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Health care top of mind for Canadians

TODAY'S edition of the Older & Wiser column comes to you from Brantford, Ont. My great-grandparents settled here in the 1800s and I still have family in the area. Brantford is situated on the Grand River, about 100 kilometres west of Toronto.

TODAY'S edition of the Older & Wiser column comes to you from Brantford, Ont.

My great-grandparents settled here in the 1800s and I still have family in the area.

Brantford is situated on the Grand River, about 100 kilometres west of Toronto. The prosperity of the 19th and 20th centuries is still evident here but this city, with a population of slightly less than 100,000, has been hard hit by the recession.

Brantford has a revitalization plan for the downtown core but right now block after block of what used to be the heart of the business and shopping district is boarded up and deserted.

The good news is that Wilfred Laurier University has established a satellite campus in Brantford and that has brought new life to the area. Some of the old heritage buildings are being restored to form the campus, students are taking advantage of the cheap rent in the area, and coffee shops, book stores and businesses that cater to the student crowd are popping up everywhere.

Brantford is still a long way from being prosperous but it's a start. Ontario faces a number of the same problems as B.C.: an aging population, increased demand for health care, rising unemployment, crumbling infrastructure and rising deficits. Ontario's problems are exacerbated by the fact that they have a much larger population than we do and much of the manufacturing industry, which has been a source of their prosperity for decades, is gone, probably forever. Ontarians will go to the polls this October and despite some stumbles from the ruling Liberal government the outcome of the election is anything but certain.

Now I'm here on holidays but I have been keeping a watchful eye on the proceedings of the annual Canadian Medical Association (CMA) conference in Newfoundland. The CMA has been engaged in a conversation with Canadians about ways to transform the health care system for the past three years. They found that while Canadians are certainly open and receptive to change, the vast majority are in favour of keeping a strong publicly funded health care system.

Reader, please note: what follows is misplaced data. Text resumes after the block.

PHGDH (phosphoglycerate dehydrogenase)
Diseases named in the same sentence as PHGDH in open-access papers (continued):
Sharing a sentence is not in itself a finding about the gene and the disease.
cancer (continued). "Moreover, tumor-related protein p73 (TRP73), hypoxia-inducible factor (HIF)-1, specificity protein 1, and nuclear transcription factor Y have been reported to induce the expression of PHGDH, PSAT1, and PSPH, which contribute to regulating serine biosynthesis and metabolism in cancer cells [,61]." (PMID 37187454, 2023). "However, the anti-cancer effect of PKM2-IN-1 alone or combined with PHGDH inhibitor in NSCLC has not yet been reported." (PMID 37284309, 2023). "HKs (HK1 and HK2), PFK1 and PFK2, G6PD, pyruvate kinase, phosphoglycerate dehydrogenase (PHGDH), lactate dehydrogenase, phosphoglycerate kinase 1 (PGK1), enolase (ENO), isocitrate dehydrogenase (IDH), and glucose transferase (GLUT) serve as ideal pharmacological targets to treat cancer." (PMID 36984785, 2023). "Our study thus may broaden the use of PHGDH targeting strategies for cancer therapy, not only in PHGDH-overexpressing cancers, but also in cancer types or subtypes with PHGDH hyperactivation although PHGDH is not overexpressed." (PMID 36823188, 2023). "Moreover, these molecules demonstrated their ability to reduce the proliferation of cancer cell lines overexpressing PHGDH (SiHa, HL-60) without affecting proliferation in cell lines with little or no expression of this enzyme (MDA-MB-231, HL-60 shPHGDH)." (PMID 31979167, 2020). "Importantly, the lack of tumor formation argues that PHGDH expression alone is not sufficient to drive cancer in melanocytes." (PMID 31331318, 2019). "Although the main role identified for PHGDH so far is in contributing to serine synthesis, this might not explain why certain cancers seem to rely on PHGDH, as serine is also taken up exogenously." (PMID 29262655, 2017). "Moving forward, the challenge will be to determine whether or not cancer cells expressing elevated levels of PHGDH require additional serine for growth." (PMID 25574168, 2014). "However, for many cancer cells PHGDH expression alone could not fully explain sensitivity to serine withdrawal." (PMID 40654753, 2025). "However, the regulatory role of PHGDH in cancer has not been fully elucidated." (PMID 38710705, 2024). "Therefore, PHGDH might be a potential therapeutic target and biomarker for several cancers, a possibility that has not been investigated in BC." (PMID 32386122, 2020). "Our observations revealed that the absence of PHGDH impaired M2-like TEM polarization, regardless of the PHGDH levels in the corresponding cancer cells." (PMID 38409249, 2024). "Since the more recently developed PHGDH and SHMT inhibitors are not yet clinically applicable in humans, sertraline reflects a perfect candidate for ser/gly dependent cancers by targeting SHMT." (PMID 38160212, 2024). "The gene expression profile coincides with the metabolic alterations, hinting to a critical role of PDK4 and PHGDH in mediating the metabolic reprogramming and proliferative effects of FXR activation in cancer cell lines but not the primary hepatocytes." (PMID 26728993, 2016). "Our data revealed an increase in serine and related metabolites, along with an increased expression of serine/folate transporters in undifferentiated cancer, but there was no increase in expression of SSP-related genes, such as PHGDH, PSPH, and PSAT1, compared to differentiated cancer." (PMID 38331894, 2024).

Survey after survey shows that the majority of Canadians have a concern about more private sector involvement in health care.

My visit here reminds me that there is another option and that is to have the public and private sector work together to create a better, more efficient system. This is quite different than a parallel private system. We could, for example, allow the private sector to bid on a limited number of publicly funded medical services.

In 2007, a private clinic in Toronto offered to do knee replacements at a cost that was approximately 20 per cent less than community hospitals were charging at the time. The Government of Ontario turned them down flat. I'm not surprised. It was a safe decision - governments do want to get re-elected - but economically it doesn't make much sense.

Wait times for knee replacement surgery varies, but the average wait time in Ontario for this procedure is about 200 days.

Access to health care will, I suspect, be a dominant issue in the election in Ontario this fall. Heading into the election, there's lots of rhetoric but not much leadership coming from any of the political parties in Ontario on the health care file.

Politicians all say they have a plan to make the health care system more accessible but no one wants to talk about how we are going to pay for it.

I'm not sure which party will win the election but I am sure of this: in the short-term politics wins; in the long-term economics wins. Always. Just ask Greece.

Tom Carney is the co-ordinator of the Lionsview Seniors' Planning Society. Ideas for future columns are welcome. Contact him at 604-985-3852 or send an email to lions_view@telus.net.

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